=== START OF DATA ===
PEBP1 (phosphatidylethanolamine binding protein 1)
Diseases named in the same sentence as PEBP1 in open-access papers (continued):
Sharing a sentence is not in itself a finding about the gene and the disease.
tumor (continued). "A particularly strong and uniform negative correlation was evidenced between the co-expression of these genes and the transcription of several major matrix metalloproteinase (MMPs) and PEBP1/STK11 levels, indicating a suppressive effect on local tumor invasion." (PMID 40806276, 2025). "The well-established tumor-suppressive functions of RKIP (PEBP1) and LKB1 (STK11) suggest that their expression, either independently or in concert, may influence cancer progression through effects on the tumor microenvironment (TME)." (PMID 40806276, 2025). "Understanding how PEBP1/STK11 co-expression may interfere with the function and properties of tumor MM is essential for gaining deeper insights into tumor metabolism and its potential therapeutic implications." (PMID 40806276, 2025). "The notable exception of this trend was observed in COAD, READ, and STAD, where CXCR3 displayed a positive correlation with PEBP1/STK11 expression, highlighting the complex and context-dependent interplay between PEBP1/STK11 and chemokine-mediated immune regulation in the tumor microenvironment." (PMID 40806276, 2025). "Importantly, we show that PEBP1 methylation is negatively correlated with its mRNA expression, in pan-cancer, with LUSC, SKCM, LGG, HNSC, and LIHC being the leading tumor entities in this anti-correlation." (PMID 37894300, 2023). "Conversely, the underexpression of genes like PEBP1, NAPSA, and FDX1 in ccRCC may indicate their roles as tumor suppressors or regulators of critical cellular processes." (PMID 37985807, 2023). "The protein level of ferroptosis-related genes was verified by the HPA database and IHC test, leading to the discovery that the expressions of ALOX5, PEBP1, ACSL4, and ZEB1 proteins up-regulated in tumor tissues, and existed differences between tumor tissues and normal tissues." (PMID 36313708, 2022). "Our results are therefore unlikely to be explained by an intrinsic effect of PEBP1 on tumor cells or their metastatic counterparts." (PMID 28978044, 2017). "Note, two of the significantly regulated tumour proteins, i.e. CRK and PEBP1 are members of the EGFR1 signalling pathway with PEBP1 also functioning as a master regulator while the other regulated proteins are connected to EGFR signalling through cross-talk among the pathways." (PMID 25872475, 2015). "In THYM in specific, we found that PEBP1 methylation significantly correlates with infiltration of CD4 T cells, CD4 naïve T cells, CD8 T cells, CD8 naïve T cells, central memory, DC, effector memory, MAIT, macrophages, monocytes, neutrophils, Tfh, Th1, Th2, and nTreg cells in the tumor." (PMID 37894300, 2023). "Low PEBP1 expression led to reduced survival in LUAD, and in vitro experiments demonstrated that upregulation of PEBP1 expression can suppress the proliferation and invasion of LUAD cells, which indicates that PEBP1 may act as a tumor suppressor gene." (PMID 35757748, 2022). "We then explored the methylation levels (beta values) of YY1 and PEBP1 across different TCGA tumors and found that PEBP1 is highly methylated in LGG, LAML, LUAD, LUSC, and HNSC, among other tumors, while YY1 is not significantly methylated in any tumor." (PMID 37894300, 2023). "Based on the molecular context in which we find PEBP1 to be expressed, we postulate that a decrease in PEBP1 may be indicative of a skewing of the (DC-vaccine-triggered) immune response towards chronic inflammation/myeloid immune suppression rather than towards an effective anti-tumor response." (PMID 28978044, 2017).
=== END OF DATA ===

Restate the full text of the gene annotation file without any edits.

PEBP1 (phosphatidylethanolamine binding protein 1)
Diseases named in the same sentence as PEBP1 in open-access papers (continued):
Sharing a sentence is not in itself a finding about the gene and the disease.
tumor (continued). "A particularly strong and uniform negative correlation was evidenced between the co-expression of these genes and the transcription of several major matrix metalloproteinase (MMPs) and PEBP1/STK11 levels, indicating a suppressive effect on local tumor invasion." (PMID 40806276, 2025). "The well-established tumor-suppressive functions of RKIP (PEBP1) and LKB1 (STK11) suggest that their expression, either independently or in concert, may influence cancer progression through effects on the tumor microenvironment (TME)." (PMID 40806276, 2025). "Understanding how PEBP1/STK11 co-expression may interfere with the function and properties of tumor MM is essential for gaining deeper insights into tumor metabolism and its potential therapeutic implications." (PMID 40806276, 2025). "The notable exception of this trend was observed in COAD, READ, and STAD, where CXCR3 displayed a positive correlation with PEBP1/STK11 expression, highlighting the complex and context-dependent interplay between PEBP1/STK11 and chemokine-mediated immune regulation in the tumor microenvironment." (PMID 40806276, 2025). "Importantly, we show that PEBP1 methylation is negatively correlated with its mRNA expression, in pan-cancer, with LUSC, SKCM, LGG, HNSC, and LIHC being the leading tumor entities in this anti-correlation." (PMID 37894300, 2023). "Conversely, the underexpression of genes like PEBP1, NAPSA, and FDX1 in ccRCC may indicate their roles as tumor suppressors or regulators of critical cellular processes." (PMID 37985807, 2023). "The protein level of ferroptosis-related genes was verified by the HPA database and IHC test, leading to the discovery that the expressions of ALOX5, PEBP1, ACSL4, and ZEB1 proteins up-regulated in tumor tissues, and existed differences between tumor tissues and normal tissues." (PMID 36313708, 2022). "Our results are therefore unlikely to be explained by an intrinsic effect of PEBP1 on tumor cells or their metastatic counterparts." (PMID 28978044, 2017). "Note, two of the significantly regulated tumour proteins, i.e. CRK and PEBP1 are members of the EGFR1 signalling pathway with PEBP1 also functioning as a master regulator while the other regulated proteins are connected to EGFR signalling through cross-talk among the pathways." (PMID 25872475, 2015). "In THYM in specific, we found that PEBP1 methylation significantly correlates with infiltration of CD4 T cells, CD4 naïve T cells, CD8 T cells, CD8 naïve T cells, central memory, DC, effector memory, MAIT, macrophages, monocytes, neutrophils, Tfh, Th1, Th2, and nTreg cells in the tumor." (PMID 37894300, 2023). "Low PEBP1 expression led to reduced survival in LUAD, and in vitro experiments demonstrated that upregulation of PEBP1 expression can suppress the proliferation and invasion of LUAD cells, which indicates that PEBP1 may act as a tumor suppressor gene." (PMID 35757748, 2022). "We then explored the methylation levels (beta values) of YY1 and PEBP1 across different TCGA tumors and found that PEBP1 is highly methylated in LGG, LAML, LUAD, LUSC, and HNSC, among other tumors, while YY1 is not significantly methylated in any tumor." (PMID 37894300, 2023). "Based on the molecular context in which we find PEBP1 to be expressed, we postulate that a decrease in PEBP1 may be indicative of a skewing of the (DC-vaccine-triggered) immune response towards chronic inflammation/myeloid immune suppression rather than towards an effective anti-tumor response." (PMID 28978044, 2017).